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Times Newspapers in the UK is giving its early iPad customers a free one-month subscription for the second time in as many months, in an attempt to migrate readers to a more stable version of the app.
In an email to customers, executive editor Danny Finkelstein promises the offer to readers who upgrade to version 1.4.1, which The Times issued last week to “resolve the previous issues you may have experienced, including local date and time settings and unexpected freezing of the application“.
It means a complimentary £9.99 renewal for at least some of The Times’ installed iPad base, which a former Times reporter this week reported to be 12,500 since launch. How many people received the offer – and, therefore, how many potential £9.99s the paper will lose – is not clear.
Many customers have reported stability problems with The Times app, though by no means everyone (I’ve had no problems, though I find that other iPad apps frequently crash). The publisher says in iTunes Store: “We are still working on resolving problems around handling wireless connectivity and downloading editions after heavy iPad usage. The next version is being worked on as a matter of urgency in order to resolve these remaining issues.”
Finkelstein’s e-mail says: “We have been able to make sure this innovative product overcomes some of the technical teething problems that are inevitable on a new device like the iPad. But we know that there is more to do. Our next update will make the product more stable, fix bugs and help prevent crashes. Technical improvements will also help avoid the late delivery of editions as experienced on Monday.”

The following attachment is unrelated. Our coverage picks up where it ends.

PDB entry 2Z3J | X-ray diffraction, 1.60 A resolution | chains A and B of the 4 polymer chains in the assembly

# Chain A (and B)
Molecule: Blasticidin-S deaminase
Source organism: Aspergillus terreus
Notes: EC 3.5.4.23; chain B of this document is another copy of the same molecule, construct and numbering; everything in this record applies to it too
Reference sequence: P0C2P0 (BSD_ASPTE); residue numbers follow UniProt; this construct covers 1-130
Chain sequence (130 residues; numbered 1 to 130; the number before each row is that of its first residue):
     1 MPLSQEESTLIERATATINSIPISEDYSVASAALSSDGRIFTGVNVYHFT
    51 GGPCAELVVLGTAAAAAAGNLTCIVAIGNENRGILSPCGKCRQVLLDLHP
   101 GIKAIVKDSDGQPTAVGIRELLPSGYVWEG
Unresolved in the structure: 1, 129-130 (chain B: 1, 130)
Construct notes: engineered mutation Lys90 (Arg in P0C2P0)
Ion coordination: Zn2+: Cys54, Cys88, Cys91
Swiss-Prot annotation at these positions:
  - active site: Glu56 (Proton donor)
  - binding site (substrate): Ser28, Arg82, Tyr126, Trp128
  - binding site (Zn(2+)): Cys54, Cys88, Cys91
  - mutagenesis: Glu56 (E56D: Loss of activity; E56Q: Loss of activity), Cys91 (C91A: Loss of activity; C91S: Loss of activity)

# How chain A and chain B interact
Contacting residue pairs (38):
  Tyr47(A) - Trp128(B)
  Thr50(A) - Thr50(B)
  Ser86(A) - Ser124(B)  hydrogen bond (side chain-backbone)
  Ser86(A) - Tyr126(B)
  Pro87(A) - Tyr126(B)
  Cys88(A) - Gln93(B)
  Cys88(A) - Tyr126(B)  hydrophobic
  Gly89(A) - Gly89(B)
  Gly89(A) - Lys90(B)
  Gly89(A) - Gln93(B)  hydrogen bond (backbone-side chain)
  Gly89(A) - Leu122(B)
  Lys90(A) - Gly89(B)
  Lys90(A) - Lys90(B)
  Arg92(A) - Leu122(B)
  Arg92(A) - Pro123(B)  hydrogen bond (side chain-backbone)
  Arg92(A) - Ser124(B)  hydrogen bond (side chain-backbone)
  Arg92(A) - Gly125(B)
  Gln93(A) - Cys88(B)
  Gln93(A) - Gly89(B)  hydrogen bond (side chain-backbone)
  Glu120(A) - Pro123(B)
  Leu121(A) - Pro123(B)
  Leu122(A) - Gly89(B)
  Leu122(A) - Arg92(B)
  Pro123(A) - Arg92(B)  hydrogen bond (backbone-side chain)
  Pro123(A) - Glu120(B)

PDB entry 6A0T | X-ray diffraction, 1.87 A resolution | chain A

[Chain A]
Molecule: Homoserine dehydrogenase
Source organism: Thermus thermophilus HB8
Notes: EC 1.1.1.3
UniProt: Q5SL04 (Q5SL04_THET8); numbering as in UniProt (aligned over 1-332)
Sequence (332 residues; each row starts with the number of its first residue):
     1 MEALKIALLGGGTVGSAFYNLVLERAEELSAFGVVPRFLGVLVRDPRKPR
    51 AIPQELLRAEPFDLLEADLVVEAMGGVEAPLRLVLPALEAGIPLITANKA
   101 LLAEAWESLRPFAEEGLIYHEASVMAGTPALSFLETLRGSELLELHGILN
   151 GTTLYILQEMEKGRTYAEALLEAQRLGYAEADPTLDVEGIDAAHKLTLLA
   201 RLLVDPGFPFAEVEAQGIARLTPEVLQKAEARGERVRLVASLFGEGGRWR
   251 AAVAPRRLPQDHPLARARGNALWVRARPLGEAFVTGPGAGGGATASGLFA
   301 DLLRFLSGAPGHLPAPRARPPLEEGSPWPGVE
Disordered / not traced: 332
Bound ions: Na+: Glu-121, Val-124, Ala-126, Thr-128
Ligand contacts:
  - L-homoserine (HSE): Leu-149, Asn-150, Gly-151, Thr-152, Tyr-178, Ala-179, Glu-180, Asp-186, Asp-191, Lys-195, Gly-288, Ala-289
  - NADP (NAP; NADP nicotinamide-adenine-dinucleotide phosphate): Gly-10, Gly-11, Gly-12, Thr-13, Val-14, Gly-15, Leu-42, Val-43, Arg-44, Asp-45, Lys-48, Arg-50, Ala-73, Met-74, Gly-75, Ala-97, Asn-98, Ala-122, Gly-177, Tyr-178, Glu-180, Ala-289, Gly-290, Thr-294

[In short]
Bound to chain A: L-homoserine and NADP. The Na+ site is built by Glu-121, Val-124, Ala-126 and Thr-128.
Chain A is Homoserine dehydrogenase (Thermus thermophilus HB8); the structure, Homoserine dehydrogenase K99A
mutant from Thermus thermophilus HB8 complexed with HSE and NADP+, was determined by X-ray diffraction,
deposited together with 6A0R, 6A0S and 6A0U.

Despite the niggles, the app is well regarded by folks who experience no problems. And it’s about to get even better, with the next version bearing new features including The Times’ weekday pull-out supplements, daily crossword and Saturday Magazine. But there’s still no Sunday Times bundled, nor a separate Sunday Times app.
It’s a good idea for The Times to placate early customers who have experienced crashes after buying the app.
One month ago, The Times gave early iPad buyers a free month as an inducement to migrate to a version of the app with built-in subscription renewal capability, because the initial version did not ship with any way to buy a second month’s sub from within the app.
On the website, the new charging structure has been set at an introductory £1-a-month for the first month, rather than the scheduled £1-a-day and £2-a-week.
Put together, it means The Times is resorting to complimentary offers in its paid strategy’s early days.